While out on a jog recently, I found myself listening to an episode of .NET Rocks, in which the discussion covered the surprising percentage of developers still using Winforms and the general topic of using licensed controls written by third parties. This started a train of thought in my head that might end in mild controversy, but I think it’s worth exploring a bit.
Two profiles (well, more like caricatures) of developer came to mind, standing in stark contrast to one another. First is this Winforms developer that is more or less cobbling together spare parts to build applications. He uses a WYSIWYG editor, employs some kind of “database form wizard” to bind a GUI widget directly to a table, plops a slew of obscure third party controls into the code, and ships some kind of Franken-app not actually involving much code. The second profile rounds out the dichotomy and consists of the foundational crafter. This person builds her own tools and controls using low level language constructs and the command line, and assembles these works of art into ever-higher layers of abstraction until shipping a hand-crafted app.
If I’m running a business, give me the first person.
Undoubtedly, the crafter harbors a better, more fundamental grasp of the principles of computer science, and she undoubtedly offers the most versatility. If she can build a compiler, use that to build a text editor, use that to build a source control system, use that to build a web server, and use that to build the sexiest, popping-ist, UX-friendliest website you’ve ever seen, she is the most employable, most full stackable programmer ever. The business will never encounter a situation beyond her grasp. But who cares, if the business just needs a checkbox added to a battleship gray, outdated Windows application?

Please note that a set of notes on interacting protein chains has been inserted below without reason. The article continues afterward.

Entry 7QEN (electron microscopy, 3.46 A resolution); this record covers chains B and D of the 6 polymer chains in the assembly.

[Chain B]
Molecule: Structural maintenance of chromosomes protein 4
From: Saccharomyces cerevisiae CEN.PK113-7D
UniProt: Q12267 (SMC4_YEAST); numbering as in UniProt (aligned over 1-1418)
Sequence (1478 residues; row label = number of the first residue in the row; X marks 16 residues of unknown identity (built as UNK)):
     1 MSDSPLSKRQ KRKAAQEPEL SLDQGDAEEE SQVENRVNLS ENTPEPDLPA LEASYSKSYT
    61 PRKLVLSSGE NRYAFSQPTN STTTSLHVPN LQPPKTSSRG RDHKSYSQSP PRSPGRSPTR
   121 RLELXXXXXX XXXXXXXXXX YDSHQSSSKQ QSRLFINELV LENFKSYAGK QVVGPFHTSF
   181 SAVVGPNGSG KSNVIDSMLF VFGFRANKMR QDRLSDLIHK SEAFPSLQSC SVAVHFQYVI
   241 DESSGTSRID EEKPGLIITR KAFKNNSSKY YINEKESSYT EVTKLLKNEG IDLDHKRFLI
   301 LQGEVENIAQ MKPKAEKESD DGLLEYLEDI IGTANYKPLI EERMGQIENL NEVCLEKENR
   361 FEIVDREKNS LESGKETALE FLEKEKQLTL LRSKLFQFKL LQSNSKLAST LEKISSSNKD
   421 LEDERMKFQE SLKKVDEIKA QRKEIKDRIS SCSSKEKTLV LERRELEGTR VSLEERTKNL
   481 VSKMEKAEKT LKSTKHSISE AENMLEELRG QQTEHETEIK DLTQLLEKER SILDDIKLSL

I practice test driven development. I rail against the evils of copy and paste programming. I counsel clients on the dangers of technical debt and feature slow down. I advocate wholesale for clean code. And because of all these things, I understand that every single line of code you write is an incremental business liability. So why would I take the cobbler over the crafter? Don’t get me wrong — if I had to pick one of the two of them to write a given module, I would take the crafter. But for approach, I would take the cobbler because the cobbler makes most of the code someone else’s problem while the crafter makes it all my problem.
What I really want is someone with the chops of a crafter and the reluctance to write more code than necessary of a cobbler.